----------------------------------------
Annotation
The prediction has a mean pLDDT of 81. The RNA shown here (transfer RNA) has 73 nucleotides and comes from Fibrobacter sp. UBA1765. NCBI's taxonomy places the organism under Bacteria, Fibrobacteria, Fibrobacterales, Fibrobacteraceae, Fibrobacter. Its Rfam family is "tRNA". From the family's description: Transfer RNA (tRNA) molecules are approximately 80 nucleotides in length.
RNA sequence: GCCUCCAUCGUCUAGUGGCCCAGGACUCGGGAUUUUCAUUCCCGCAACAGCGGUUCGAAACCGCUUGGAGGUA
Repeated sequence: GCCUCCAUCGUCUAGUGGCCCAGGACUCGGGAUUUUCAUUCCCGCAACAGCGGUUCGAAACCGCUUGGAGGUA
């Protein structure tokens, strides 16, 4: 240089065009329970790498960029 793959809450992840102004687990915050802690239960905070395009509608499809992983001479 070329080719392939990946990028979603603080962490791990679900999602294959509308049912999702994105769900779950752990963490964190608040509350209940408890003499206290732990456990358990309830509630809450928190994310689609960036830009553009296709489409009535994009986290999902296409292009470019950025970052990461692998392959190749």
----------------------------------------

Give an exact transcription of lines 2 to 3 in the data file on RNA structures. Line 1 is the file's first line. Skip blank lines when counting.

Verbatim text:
The prediction has a mean pLDDT of 81. The RNA shown here (transfer RNA) has 73 nucleotides and comes from Fibrobacter sp. UBA1765. NCBI's taxonomy places the organism under Bacteria, Fibrobacteria, Fibrobacterales, Fibrobacteraceae, Fibrobacter. Its Rfam family is "tRNA". From the family's description: Transfer RNA (tRNA) molecules are approximately 80 nucleotides in length.
RNA sequence: GCCUCCAUCGUCUAGUGGCCCAGGACUCGGGAUUUUCAUUCCCGCAACAGCGGUUCGAAACCGCUUGGAGGUA